Amazon agrees to expand catalog of closed captioned films

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Amazon to increase number of movies with Closed Captioning

The National Association of the Deaf and Amazon.com announced an agreement October 14 to expand the online retailer’s collection of film equipped with closed captioning services to more than 190,000 titles.

“This is an enormous step in making online entertainment accessible to the 48 million deaf and hard of hearing people in the United States alone,” NAD CEO Howard Rosenblum said in a news release. “Amazon is a one-stop shop for everything from household items and clothing to books and video entertainment.

“The NAD is thus thrilled by Amazon’s decision to make its online entertainment experience more accessible to deaf and hard of hearing customers who also look to Amazon to fulfill their needs for comprehensive goods and services.”

Amazon already provides closed captioning for all the titles on its Amazon Prime membership services. However, its Amazon Video option offers a far larger catalog of movies and TV shows.

Amazon already captions 85 percent of regularly viewed titles under this option, meaning they have been viewed more than 10 times in the past 90 days. Under the agreement, this figure will rise to 90 percent by 2015 and 100 percent by the end of 2016.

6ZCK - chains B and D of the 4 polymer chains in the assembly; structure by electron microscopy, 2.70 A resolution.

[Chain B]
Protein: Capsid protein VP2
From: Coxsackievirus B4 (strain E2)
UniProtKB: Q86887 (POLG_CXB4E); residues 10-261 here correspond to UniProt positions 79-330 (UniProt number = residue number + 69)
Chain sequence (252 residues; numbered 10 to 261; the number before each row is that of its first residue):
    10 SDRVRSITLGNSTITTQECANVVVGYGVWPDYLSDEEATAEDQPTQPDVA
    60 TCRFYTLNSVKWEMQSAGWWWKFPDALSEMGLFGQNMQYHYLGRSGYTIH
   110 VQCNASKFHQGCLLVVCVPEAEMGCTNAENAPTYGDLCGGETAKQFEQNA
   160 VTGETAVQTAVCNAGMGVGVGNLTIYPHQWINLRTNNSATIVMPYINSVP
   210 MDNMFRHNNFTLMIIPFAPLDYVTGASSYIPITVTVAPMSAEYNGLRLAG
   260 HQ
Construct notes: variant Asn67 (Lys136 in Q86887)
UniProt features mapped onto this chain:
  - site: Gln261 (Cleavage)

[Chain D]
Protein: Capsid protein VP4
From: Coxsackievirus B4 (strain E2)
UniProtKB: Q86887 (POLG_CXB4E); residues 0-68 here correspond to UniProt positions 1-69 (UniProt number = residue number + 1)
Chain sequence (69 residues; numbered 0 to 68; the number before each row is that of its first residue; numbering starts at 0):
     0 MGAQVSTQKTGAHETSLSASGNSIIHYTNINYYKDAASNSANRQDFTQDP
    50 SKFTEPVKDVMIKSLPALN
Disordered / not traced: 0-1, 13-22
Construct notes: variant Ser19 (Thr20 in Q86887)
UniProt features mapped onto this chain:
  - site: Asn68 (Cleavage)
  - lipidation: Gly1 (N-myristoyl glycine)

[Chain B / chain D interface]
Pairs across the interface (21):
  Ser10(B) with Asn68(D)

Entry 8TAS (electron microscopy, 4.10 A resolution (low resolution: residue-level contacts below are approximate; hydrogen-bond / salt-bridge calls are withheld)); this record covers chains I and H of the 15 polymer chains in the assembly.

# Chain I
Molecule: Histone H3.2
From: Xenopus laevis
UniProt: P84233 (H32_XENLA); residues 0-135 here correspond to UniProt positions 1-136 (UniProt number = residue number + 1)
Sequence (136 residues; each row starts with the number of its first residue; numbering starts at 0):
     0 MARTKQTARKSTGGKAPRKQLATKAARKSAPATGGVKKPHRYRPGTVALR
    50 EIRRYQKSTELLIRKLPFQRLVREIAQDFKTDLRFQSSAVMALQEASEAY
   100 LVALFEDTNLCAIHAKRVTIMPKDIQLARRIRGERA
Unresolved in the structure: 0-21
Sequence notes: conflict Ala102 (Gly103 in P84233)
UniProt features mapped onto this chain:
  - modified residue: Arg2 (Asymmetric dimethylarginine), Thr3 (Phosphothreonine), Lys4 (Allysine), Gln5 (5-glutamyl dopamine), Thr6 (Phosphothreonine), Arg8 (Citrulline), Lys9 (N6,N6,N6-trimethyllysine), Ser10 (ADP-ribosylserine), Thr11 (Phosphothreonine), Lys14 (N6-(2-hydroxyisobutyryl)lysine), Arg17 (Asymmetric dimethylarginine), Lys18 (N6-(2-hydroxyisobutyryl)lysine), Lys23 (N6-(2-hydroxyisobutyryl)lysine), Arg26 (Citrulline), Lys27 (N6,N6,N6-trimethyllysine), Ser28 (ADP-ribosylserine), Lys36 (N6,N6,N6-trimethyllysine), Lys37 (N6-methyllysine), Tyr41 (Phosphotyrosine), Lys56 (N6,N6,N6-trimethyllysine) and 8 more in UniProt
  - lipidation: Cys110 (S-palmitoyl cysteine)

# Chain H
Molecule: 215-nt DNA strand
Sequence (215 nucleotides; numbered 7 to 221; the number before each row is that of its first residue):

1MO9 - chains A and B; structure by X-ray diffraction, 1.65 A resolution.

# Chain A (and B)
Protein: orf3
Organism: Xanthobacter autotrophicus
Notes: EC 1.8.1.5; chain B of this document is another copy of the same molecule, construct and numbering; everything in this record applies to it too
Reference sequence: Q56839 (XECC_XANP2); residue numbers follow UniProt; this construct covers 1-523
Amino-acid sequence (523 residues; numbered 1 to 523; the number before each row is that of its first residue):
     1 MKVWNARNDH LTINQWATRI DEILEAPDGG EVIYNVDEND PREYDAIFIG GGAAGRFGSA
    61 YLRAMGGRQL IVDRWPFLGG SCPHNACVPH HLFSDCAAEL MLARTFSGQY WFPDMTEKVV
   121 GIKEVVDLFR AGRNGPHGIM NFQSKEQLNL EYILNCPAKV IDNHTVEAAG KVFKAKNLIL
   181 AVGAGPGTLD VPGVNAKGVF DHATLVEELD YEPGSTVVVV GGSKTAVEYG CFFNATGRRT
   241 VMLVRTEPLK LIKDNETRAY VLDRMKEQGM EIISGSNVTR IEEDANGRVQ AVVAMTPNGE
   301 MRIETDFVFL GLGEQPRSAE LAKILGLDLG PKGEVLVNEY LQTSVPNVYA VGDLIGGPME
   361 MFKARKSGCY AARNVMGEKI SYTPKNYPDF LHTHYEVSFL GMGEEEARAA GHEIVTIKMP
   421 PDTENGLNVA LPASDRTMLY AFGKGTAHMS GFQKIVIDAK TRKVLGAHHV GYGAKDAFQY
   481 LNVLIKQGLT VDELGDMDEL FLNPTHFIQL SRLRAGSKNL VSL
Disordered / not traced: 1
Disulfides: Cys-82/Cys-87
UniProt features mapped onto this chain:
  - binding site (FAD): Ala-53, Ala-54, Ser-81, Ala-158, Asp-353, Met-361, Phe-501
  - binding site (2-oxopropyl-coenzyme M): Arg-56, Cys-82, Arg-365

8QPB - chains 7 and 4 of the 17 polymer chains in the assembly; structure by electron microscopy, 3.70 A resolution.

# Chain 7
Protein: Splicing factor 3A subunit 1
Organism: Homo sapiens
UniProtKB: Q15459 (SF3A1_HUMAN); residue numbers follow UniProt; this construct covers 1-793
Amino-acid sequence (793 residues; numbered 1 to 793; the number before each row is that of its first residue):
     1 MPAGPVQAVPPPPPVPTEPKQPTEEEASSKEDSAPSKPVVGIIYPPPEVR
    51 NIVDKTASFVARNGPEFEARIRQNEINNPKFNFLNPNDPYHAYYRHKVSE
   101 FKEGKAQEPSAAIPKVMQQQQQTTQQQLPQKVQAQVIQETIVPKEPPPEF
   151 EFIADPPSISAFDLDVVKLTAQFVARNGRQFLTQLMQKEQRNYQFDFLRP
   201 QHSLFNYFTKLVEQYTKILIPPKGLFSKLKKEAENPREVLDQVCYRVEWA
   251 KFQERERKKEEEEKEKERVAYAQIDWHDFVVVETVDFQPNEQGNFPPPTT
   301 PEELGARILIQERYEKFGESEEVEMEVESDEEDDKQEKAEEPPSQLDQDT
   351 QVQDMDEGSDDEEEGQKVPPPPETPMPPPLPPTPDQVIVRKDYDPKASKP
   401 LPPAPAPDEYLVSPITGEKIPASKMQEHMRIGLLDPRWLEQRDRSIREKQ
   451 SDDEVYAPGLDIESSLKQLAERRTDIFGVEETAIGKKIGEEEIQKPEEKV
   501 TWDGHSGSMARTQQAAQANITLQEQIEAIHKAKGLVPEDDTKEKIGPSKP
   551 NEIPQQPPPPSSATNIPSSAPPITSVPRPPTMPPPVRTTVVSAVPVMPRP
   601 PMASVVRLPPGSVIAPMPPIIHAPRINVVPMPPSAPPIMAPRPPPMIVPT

“Amazon has one of the largest online entertainment catalogs in a heavily-saturated field of online streaming entertainment providers,” said Arlene Mayerson, directing attorney with Disability Rights Education and Defense Fund,who represents the NAD along with Lewis, Feinberg, Lee & Jackson P.C., in the news release. “Amazon’s resolve to make its online offerings accessible to people who are deaf and hard of hearing should serve as an example for streaming entertainment providers who refuse to close caption their far more limited catalogs.”

In contrast to Amazon, Netflix for years opposed providing closed captioning on the grounds that the internet is not a “place of public accommodation” for the purposes of the Americans with Disabilities Act. The NAD and DREDF sued Netflix in 2011, resulting in a legal settlement where the parties agreed to a timetable for the company to caption its film collection.

However, the U.S. Court of Appeals for the 9th Circuit, in a separate case, recently adopted Netflix’s argument on the ADA’s applicability to the internet, leaving the law in flux.